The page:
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Axial-Flow Compressors

By
Ronald H. Aungier
Ronald H. Aungier
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ISBN-10:
0791801926
No. of Pages:
378
Publisher:
ASME Press
Publication date:
2003

Compressors are commonly classified as either positive displacement or dynamic compressors. The positive displacement compressor achieves its pressure rise by trapping fluid in a confined space and transporting it to the region of higher pressure. The dynamic compressor develops its increase in pressure by a dynamic transfer of energy to a continuously flowing fluid stream. There are two basic types of dynamic compressors: axial-flow compressors and centrifugal (radialflow) compressors. The flow streamlines through rotating rows in an axial-flow compressor have a radius that is almost constant, whereas they undergo a substantial increase in radius in a centrifugal compressor. For this...

1.1 Axial-Flow Compressor Basics
1.2 Basic Velocity Diagrams for a Stage
1.3 Similitude and Performance Characteristics
1.4 Stage Matching and Stability
1.5 Dimensionless Parameters
1.6 Units and Conventions
2.1 First and Second Laws of Thermodynamics
2.2 Efficiency
2.3 Fluid Equation-of-State Fundamentals
2.4 The Caloric Equation of State
2.5 Entropy and the Speed of Sound
2.6 The Thermal Equation of State for Real Gases
2.7 Thermodynamic Properties of Real Gases
2.8 Thermally and Calorically Perfect Gases
2.9 The Pseudo-Perfect Gas Model
2.10 Component Performance Parameters
2.11 Gas Viscosity
2.12 A Computerized Equation-of-State Package
3.1 Flow in a Rotating Coordinate System
3.2 Adiabatic Inviscid Compressible Flow
3.3 Adiabatic Inviscid Compressible Flow Applications
3.4 Boundary Layer Analysis
3.5 Two-Dimensional Boundary Layer Analysis
3.6 Axisymmetric Three-Dimensional Boundary Layer Analysis
3.7 Vector Operators in Natural Coordinates
4.1 Cascade Nomenclature
4.2 NACA 65-Series Profile
4.3 Circular-Arc Camberline
4.4 Parabolic-Arc Camberline
4.5 British C.4 Profile
4.6 Double-Circular-Arc Profile
4.7 NACA A4K6 63-Series Guide Vane Profile
4.8 Controlled—Diffusion Airfoils
4.9 Blade Throat Opening
4.10 Staggered Blade Geometry
5.1 The Blade-to-Blade Flow Problem
5.2 Coordinate System and Velocity Components
5.3 Potential Flow in the Blade-to-Blade Plane
5.4 Linearized Potential Flow Analysis
5.5 The Time-Marching Method
5.6 Blade Surface Boundary Layer Analysis
5.7 Summary
6.1 Cascade Geometry and Performance Parameters
6.2 Design Angle of Attack or Incidence Angle
6.3 Design Deviation Angle
6.4 Design Loss Coefficient and Diffusion Factors
6.5 Positive and Negative Stall Incidence Angles
6.6 Mach Number Effects
6.7 Shock Wave Loss for Supersonic Cascades
6.8 Off-Design Cascade Performance Correlations
6.9 Blade Tip Clearance Loss
6.10 Shroud Seal Leakage Loss
6.11 Implementation, Extensions and Alternate Methods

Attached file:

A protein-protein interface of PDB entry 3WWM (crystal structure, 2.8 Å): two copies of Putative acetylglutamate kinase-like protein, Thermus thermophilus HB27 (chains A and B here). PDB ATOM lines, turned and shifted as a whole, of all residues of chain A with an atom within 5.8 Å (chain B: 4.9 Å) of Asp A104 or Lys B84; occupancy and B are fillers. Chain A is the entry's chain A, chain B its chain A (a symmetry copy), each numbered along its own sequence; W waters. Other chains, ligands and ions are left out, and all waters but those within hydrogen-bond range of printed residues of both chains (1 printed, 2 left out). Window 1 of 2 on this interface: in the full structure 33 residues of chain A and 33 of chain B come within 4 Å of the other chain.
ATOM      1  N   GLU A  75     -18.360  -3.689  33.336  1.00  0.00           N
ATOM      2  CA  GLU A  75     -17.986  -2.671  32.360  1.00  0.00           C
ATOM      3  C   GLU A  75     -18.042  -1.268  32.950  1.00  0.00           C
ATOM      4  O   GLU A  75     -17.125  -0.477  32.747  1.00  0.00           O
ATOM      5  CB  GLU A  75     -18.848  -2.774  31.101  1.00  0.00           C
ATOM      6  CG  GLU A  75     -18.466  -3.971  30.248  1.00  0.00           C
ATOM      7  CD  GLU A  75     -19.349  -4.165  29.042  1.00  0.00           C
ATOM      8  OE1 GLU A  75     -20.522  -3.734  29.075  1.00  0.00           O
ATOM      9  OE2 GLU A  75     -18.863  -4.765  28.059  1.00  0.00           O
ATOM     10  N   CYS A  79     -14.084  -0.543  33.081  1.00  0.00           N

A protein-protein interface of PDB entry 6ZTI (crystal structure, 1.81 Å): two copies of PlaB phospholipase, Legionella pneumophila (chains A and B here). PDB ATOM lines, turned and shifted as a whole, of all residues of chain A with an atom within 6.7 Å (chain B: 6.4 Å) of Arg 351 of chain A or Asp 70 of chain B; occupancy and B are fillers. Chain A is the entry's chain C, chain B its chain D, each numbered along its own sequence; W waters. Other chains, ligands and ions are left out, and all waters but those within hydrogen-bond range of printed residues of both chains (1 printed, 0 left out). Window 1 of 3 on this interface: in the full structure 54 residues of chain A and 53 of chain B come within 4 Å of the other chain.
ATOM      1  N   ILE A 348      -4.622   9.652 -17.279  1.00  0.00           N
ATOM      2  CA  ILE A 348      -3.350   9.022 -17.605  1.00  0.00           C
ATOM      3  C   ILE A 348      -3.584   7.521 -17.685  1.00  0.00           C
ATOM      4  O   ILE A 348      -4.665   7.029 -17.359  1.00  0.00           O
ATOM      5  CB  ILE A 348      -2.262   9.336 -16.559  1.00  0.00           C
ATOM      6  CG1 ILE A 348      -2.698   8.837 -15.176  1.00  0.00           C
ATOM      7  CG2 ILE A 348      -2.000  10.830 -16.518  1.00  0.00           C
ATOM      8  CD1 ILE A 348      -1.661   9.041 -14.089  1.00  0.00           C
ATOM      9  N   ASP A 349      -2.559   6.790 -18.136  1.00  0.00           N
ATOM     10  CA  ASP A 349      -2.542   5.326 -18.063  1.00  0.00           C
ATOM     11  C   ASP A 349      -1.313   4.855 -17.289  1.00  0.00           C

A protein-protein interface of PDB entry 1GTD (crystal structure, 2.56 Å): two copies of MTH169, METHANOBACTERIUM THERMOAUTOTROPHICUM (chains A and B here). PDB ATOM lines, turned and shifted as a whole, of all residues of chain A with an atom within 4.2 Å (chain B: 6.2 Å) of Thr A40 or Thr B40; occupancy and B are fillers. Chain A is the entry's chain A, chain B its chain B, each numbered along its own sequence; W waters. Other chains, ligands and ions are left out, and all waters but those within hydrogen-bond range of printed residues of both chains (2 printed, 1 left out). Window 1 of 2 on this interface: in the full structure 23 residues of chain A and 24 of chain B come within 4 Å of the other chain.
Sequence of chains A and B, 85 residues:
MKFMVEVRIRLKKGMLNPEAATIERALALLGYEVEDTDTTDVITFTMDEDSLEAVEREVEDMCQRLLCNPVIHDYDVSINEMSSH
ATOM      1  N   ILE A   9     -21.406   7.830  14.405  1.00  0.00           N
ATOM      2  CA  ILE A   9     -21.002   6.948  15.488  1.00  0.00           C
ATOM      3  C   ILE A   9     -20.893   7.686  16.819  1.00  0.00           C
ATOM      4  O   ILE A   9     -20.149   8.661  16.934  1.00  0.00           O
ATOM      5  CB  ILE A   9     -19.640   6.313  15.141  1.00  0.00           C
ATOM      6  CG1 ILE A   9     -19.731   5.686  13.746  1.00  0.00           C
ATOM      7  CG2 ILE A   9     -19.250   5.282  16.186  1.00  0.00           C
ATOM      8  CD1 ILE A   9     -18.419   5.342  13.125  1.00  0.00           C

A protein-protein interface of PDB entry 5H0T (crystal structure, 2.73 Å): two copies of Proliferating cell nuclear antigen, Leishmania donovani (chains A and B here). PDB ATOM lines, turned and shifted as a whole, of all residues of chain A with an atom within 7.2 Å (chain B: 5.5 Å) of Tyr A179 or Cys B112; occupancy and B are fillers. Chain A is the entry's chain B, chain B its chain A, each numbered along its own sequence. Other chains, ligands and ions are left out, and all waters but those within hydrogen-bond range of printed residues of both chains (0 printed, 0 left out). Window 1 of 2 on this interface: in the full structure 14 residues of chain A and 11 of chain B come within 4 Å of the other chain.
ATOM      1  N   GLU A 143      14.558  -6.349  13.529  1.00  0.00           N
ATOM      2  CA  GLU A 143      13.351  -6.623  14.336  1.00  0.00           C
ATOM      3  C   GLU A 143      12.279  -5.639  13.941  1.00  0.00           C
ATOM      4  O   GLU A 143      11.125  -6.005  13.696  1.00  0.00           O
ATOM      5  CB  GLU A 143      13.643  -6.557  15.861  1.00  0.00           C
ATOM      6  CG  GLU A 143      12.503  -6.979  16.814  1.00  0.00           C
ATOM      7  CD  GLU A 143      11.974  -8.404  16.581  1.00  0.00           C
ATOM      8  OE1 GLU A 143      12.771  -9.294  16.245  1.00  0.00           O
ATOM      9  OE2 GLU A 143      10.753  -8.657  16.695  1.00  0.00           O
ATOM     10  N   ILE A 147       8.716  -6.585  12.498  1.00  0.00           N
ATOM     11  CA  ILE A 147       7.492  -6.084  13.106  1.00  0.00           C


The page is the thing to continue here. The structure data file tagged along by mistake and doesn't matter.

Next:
7.1 Meridional Coordinate System
7.2 Inviscid, Adiabatic Flow on a Quasi-Normal
7.3 Linking Quasi-Normals
7.4 Repositioning the Stream Surfaces
7.5 Full Normal Equilibrium Solution
7.6 Simplified Forms of the Through-Flow Analysis
7.7 Annulus Sizing
7.8 Numerical Approximations
8.1 Historical Development of End-Wall Boundary Layer Theory
8.2 The End-Wall Boundary Layer Equations
8.3 The Boundary Layer Velocity Profile Assumptions
8.4 Empirical Models for Entrainment and Wall Shear Stress
8.5 The Blade Force Defect Thicknesses
8.6 Seal Leakage Effects for Shrouded Blades
8.7 Boundary Layer Jump Conditions
8.8 Solution Procedure
8.9 Typical Results
9.1 Geometry Considerations
9.2 Cascade Performance Considerations
9.3 Stall and Compressor Surge Considerations
9.4 Approximate Normal Equilibrium Results
9.5 Full Normal Equilibrium Results
9.6 Concluding Remarks
10.1 Dimensionless Performance Parameters
10.2 Application to Stage Design
10.3 Blade Design
10.4 Selecting the Stage Performance Parameters
10.5 Selecting the Swirl Vortex Type
10.6 Free Vortex Flow
10.7 Constant Reaction Vortex Flow
10.8 Constant Swirl and Exponential Vortex Flow
10.9 Assigned Flow Angle Vortex Flows
10.10 Application to a Practical Stage Design
10.11 A Repeating Stage Axial-Flow Compressor
10.12 A Computerized Stage Design System
11.1 The Basic Compressor Design Approach
11.2 Aerodynamic Performance Specifications
11.3 Blade Design
11.4 Refining the Compressor Design
11.5 An Axial-Flow Compressor Design Example
11.6 The Distribution of Stage Performance Parameters
11.7 The Swirl Vortex Type
11.8 Risks and Benefits
12.1 Quasi-Three-Dimensional Flow
12.2 Hub-to-Shroud Flow Governing Equations
12.3 Numerical Integration of the Governing Equations
12.4 Repositioning Stream Surfaces
12.5 The Hub-to-Shroud Flow Analysis
12.6 Coupling the Two Basic Flow Analyses
12.7 Boundary Layer Analysis
13.1 Adjustable Blade Rows
13.2 The Exhaust Diffuser
13.3 The Scroll or Collector
13.4 Reynolds Number and Surface Roughness Effects
13.5 The Axial-Centrifugal Compressor
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